Meteor also has a complete library of add-ons, called Smart Packages, which can be easily installed from the command line. Simply run meteor add accounts-ui to get access to a pre-packaged accounts management system. There are thousands of packages to simplify and optimise your workflow.
There’s no need to worry about the latest gulp or grunt tooling. Meteor will automatically compile LESS/SASS code, coffeescript conversion, minification, etc, though its own CMS, which uses the best tools for the job, but wraps them in a user-friendly way. This is a huge boon for productivity and a perfect example of why Meteor goes out of its way to make you more effective and productive.
What Meteor promises is what it delivers – highly interactive, high performance, realtime applications built quickly in one consistent language.
React is the “in” framework right now. It’s not just enthusiasts, most high profile startups and innovators use React as the core of their frontend code. AirBnB, Netflix, Atlassian, Expedia, OkCupid, and Tesla Motors. It’s not just startups, either, established publishers like the BBC, NBC, IGN, and the New York Times and web veterans like Paypal have moved to it.
React is only one piece of a puzzle, but it forms a core around which there are now an enormous range of solutions for every possible need, from advanced Single Page Apps to consolidating simple web components.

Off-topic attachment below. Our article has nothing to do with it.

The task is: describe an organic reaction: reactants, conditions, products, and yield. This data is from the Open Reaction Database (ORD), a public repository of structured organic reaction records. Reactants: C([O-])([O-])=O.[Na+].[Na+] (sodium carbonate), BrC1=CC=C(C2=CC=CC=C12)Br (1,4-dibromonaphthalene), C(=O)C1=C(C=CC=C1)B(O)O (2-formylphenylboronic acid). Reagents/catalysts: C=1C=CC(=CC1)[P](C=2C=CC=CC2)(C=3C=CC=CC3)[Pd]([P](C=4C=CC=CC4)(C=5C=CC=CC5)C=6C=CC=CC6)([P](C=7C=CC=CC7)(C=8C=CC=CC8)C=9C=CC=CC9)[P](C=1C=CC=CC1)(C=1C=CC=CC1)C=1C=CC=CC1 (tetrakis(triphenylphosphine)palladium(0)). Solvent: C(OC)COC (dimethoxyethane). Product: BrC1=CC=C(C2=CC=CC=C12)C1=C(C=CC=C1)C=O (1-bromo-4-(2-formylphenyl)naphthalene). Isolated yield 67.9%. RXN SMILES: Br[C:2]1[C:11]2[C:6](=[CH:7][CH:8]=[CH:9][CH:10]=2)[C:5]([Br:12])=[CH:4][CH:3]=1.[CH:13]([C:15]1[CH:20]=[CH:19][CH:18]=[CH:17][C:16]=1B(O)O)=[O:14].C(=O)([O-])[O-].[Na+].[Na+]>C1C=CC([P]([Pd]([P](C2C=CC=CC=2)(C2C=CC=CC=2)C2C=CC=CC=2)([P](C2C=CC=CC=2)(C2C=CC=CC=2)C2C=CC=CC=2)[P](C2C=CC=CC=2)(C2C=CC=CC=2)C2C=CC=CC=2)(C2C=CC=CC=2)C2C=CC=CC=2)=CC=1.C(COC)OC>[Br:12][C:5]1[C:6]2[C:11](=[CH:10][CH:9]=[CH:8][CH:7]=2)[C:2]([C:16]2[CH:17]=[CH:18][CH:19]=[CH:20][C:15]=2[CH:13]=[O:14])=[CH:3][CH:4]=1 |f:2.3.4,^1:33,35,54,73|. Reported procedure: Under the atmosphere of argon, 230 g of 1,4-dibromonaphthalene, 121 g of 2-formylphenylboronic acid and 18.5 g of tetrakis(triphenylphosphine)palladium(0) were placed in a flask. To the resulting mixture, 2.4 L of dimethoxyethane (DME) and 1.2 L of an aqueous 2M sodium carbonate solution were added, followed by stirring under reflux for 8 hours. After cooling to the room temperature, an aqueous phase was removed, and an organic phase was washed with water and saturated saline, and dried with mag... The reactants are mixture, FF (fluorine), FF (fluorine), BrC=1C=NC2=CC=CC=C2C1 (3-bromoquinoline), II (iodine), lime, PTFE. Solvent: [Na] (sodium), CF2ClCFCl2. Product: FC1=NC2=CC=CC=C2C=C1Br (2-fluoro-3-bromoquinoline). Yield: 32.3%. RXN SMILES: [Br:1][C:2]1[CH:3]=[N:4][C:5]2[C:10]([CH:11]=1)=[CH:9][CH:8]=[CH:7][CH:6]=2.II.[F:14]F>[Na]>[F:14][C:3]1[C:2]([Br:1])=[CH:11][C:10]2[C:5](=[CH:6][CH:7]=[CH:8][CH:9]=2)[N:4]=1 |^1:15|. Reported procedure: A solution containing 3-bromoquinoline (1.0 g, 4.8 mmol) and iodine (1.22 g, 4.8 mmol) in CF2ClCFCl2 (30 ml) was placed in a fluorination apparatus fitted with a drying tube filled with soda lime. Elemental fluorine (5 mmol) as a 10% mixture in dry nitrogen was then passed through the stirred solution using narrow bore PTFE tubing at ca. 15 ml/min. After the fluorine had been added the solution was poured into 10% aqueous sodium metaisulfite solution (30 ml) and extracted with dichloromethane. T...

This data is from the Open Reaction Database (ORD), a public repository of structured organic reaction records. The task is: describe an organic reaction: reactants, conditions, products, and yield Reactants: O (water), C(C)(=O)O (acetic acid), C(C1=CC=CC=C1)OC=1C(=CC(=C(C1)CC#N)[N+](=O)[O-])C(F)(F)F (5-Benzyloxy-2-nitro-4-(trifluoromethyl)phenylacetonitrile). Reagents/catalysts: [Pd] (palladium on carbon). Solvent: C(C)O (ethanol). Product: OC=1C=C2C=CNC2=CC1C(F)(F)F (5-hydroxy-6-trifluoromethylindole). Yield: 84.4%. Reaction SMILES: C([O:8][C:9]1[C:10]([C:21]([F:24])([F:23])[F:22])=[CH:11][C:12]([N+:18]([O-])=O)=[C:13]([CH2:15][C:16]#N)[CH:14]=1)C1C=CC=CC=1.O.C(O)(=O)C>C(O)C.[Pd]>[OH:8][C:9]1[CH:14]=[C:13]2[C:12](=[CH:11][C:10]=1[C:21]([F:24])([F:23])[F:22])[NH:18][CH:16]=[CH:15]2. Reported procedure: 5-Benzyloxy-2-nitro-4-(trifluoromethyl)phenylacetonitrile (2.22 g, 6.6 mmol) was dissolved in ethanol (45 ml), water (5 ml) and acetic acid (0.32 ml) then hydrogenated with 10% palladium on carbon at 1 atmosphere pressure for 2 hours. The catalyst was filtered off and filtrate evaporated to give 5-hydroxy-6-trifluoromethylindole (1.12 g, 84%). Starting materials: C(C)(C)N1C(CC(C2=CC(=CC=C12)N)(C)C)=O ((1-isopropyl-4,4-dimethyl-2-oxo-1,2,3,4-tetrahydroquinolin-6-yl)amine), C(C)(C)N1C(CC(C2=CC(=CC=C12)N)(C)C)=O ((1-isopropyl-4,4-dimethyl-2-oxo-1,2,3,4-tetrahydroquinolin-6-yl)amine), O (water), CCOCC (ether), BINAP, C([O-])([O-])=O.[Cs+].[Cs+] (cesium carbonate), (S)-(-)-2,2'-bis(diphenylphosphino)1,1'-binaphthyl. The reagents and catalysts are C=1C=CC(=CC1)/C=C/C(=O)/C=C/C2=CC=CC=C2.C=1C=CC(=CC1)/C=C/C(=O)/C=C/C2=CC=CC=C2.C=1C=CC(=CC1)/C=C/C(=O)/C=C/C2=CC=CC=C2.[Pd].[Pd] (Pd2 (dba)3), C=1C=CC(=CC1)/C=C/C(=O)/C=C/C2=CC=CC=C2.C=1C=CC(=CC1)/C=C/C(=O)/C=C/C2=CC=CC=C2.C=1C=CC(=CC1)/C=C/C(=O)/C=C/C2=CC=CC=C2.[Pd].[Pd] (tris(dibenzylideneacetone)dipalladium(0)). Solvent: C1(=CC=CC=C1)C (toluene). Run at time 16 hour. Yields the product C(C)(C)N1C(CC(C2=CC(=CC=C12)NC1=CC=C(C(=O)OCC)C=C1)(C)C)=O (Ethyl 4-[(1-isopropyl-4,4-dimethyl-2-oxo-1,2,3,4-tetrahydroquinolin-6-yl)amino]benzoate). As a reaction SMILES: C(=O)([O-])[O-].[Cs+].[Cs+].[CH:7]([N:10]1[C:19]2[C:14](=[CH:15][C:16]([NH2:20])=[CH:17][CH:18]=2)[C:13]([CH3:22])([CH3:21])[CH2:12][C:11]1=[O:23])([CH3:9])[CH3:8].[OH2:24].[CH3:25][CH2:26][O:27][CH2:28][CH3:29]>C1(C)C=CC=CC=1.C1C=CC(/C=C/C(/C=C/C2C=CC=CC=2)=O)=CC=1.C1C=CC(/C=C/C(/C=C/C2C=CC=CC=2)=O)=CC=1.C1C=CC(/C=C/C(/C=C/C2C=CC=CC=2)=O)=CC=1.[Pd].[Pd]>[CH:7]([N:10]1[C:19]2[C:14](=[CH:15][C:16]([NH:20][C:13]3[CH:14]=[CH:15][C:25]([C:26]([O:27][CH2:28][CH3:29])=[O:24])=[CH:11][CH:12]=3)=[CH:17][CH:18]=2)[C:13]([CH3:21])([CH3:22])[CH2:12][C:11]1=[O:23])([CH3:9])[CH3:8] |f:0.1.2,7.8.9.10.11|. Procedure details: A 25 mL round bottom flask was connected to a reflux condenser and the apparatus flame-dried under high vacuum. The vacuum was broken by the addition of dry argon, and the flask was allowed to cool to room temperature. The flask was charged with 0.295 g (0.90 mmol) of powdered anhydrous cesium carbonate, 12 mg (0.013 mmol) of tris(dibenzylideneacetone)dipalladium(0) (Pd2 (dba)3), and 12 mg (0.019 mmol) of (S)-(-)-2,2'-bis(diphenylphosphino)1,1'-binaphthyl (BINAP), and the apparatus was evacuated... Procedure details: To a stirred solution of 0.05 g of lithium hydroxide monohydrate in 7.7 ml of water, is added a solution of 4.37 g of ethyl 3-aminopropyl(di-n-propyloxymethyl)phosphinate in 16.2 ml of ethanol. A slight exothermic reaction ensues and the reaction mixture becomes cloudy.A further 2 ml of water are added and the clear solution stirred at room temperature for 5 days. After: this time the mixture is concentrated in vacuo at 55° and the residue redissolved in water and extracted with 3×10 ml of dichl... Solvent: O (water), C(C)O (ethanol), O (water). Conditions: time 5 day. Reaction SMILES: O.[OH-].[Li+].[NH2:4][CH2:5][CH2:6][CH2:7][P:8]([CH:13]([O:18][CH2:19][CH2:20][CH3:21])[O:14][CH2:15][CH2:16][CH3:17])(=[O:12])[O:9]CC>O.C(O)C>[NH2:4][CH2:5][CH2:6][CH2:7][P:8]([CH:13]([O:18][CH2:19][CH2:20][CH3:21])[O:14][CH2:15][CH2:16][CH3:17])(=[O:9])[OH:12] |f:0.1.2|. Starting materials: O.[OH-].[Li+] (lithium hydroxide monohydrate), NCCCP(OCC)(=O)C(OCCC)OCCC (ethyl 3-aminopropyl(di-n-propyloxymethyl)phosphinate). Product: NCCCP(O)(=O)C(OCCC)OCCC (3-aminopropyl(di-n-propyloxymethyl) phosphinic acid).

Another one is Flux. Flux is an architecture pattern that realises the inherent dangers of “two-way binding”, in which changing an input affects the model, and changing the model affects the input field (for example). This can lead to issues where things get out of sync. In the sort of simple examples used in demos this isn’t an issue. But in a larger application with lots of potential interactions the chances of something both disastrous and very, very difficult to find, increase drastically.
Flux ensures that data changes can only pass down the chain, while request are passed up. This has been influential in other frameworks like Ember and Angular 2, which have implemented similar patterns often under different names.
Demand for React developers is off the charts. Only Angular 1 has more demand and that’s typically for legacy applications. The development world has changed from the days of Angular. Smaller, faster, more focused libraries combined to build a custom solution are increasing more popular than the one-size-fits-all approach of the monolith frameworks. React is the king in that space.